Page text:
In order to give the respondents as much space as possible to express themselves, all the questions were open-ended and the interview was allowed to float freely. In general, communication officers of political parties can be expected to be articulate people and thus open questions were thought to suit them well. However, it was made clear in the beginning that a certain list of questions would be addressed and that the interview would not be longer than 30-45 minutes, since that has been suggested as a sensible length for interviews of this kind (Jónsdóttir, 2003).

The interviews were conducted in the fall of 2012 in Oslo, Norway and in the early spring 2013 in Reykjavík, Iceland. The language used was English in Norway (with the possibility of using some Norwegian if needed) and Icelandic in Iceland. All interviews were taped and then written out word for word to enable thematic analysis. In Norway the representatives interviewed came from Arbeiterpartiet (Workers Party), Fremskrittspartiet (Progressive Party), Højre (Right Party), Sosialistisk Venstreparti (Socialist Left Party), and Kristilegt folkeparti (Christian Peoples Party). Due to technical problems, representatives of two of the parties that have members in the Sorting were not interviewed, i.e. Senterpartiet (Centre Party) and Venstre (Left Party). However, because of the qualitative nature of the research and the relative smallness of the Venstre with only 2 seats in Parliament at the time, this should not have a major effect on the outcome.

In Iceland the representatives came from Sjálfstæðisflokkur (Independence Party), Framsóknarflokkur (Progressive Party), Samfylking (Social Democratic Alliance), Vinstri græn (Left-Green Party), and Björt framtíð (Bright Future). These are the traditional four core parties of the Icelandic party system and in addition a representative of a new party, Björt framtíð, which was at the time of the interviews getting considerable support in the polls and received six seats in parliament in the spring elections of 2013. The reason for including this party in the sample was to broaden the perspective and see if a new, apparently successful party using new methods of communication would give additional insights into the process of adaption.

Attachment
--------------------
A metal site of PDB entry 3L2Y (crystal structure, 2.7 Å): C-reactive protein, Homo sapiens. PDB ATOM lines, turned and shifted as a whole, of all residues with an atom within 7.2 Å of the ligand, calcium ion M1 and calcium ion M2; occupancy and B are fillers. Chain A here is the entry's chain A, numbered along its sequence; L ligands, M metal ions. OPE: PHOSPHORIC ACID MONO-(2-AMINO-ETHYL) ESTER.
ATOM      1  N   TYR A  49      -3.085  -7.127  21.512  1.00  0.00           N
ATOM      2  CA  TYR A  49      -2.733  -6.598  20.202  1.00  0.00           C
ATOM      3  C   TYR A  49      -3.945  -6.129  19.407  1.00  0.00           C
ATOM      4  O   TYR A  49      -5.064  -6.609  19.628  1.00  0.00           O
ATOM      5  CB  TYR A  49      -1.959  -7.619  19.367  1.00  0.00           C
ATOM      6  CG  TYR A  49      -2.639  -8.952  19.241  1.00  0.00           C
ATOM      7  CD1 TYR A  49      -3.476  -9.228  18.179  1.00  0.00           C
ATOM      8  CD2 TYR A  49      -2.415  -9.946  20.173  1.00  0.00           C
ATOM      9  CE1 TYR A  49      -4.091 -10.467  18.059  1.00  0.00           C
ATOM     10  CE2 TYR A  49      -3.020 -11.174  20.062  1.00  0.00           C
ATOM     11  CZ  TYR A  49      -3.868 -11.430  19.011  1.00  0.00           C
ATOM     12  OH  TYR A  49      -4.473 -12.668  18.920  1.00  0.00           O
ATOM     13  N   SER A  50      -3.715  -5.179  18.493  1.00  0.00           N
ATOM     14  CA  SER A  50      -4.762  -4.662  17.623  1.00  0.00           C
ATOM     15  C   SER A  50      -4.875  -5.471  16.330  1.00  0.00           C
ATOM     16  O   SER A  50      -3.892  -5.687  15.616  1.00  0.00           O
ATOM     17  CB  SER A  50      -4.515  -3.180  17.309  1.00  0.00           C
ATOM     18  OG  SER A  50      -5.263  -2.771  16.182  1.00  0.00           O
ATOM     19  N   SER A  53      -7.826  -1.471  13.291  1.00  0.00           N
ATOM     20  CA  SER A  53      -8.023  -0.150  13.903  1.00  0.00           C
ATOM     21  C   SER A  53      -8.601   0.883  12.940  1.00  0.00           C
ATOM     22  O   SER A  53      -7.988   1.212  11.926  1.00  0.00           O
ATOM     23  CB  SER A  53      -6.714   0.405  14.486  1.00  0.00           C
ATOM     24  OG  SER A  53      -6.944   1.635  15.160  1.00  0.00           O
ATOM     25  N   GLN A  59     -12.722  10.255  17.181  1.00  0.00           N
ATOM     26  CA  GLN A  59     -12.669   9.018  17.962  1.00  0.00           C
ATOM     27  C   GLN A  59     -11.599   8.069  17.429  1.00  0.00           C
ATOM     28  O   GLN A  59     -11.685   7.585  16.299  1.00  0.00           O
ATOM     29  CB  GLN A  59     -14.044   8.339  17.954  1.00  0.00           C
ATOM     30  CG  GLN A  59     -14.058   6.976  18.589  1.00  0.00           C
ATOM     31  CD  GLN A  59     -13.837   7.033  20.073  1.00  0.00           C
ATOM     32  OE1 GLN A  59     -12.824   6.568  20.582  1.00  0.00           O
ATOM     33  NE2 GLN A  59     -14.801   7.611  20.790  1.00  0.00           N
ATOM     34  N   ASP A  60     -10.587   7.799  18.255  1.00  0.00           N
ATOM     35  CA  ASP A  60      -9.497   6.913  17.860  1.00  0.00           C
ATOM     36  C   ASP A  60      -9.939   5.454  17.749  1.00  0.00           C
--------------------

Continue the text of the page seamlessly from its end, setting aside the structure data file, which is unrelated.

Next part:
5          Results

Analysis of the interviews suggests that five overriding themes are present in modern-day political communication of the political parties in Iceland and Norway. These are themes that present themselves in some way in all or almost all the interviews and they are interrelated, but some are also somewhat contradictory. Sometimes sub-themes can be detected which suggests that the five main themes are to be seen as broad generalisations. The five themes are the following:

Agenda setting: Setting the agenda for the general discussion in society (the public sphere in general)

Target groups: Targeting of special groups in a fragmented (media) reality (different public spheres)